Rule 10 concerns traffic separation schemes for exceptionally busy or hazardous
waterways. In the vicinity of New Jersey, there is a traffic separation scheme for the New York
Harbor, an area near the mouth of the Hudson River. Evaluation of boating accidents that occur
in that area should include an analysis of the relevant traffic separation scheme.
Rule 13 concerns overtaking and requires that any vessel overtaking any other vessel
shall keep out of the way of the vessel being overtaken. For purposes of this rule, a vessel is
overtaking another vessel when coming up upon her from a direction more than "22.5 degrees
abaft of her beam," i.e., 22.5 degrees toward the rear of the vessel, as measured from a
perpendicular line from the center or widest part of the ship. Vessels that encounter another
vessel less than 22.5 degrees abaft of her beam are not overtaking, but rather are in a crossing
situation, which is governed by Rule 15. At night, considering the required location of
navigational lights, normally only the white stern (back) light of a recreational vessel would be
visible to the overtaking vessel, as opposed to the starboard (right) green light or the port (left)
red light.[FN125] Once a vessel finds itself in an overtaking situation, it continues to remain the
overtaking vessel, subject to this rule, even after it proceeds forward to a point less than 22.5°
abaft her beam until the passing vessel is “finally past and clear.”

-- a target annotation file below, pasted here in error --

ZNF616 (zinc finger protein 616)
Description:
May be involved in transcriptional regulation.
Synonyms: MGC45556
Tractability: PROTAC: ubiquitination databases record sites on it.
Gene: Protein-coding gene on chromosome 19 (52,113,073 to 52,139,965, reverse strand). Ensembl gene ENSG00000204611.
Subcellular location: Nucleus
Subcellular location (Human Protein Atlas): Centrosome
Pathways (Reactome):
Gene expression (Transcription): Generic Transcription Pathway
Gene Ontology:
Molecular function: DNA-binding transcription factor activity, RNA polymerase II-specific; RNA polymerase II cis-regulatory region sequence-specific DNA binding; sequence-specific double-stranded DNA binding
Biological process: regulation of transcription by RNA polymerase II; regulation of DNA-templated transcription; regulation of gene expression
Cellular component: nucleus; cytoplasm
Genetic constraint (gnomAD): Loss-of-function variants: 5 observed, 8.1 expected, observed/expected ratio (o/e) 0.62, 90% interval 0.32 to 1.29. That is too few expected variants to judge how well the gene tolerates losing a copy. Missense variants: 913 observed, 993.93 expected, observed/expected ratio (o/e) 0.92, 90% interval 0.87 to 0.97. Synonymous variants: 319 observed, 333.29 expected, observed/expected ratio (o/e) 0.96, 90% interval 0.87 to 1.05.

Rule 14 governs head-on situations between power vessels. It requires that, unless
otherwise agreed between the two vessels, when two power driven vessels are meeting head on, each shall alter her course to starboard (right) so that each shall pass the other on the port (left) side of the other.
Rules 15, 16 and 17 govern crossing situations between power vessels. Rule 15 requires
that when there is a risk of a collision, the vessel which has the other on her own starboard side
shall keep out of the way and shall, if the circumstances admit, avoid crossing ahead of the other vessel. When a crossing situation exists, pursuant to Rule 16, the give way vessel shall modify its course to pass astern (to the rear of) the stand on vessel; pursuant to Rule 17, the stand on vessel shall maintain course and speed. The give way vessel is required to take early and substantial action to keep well clear.[FN126]
Rule 18 governs responsibility between various types of vessels and establishes a
hierarchy of privilege. Generally, vessels of a class that are more maneuverable are normally
required to keep out of the way of vessels thought to be less maneuverable. For example, a
power driven vessel shall keep out of the way of a vessel not under command, restricted in her
ability to maneuver, engaged in fishing or a sailing vessel. A sailing vessel shall keep out of the
way of a vessel not under command, a vessel restricted in her ability to maneuver, and a vessel
engaged in fishing. A vessel engaged in fishing shall keep out of the way of a vessel not under
command, and a vessel restricted in her ability to maneuver. The most privileged classes of
vessels are vessels not under command and vessels restricted in their ability to maneuver. Should two such vessels encounter each other, both are required to take action to avoid collision. Seaplanes are required to keep well clear of all vessels.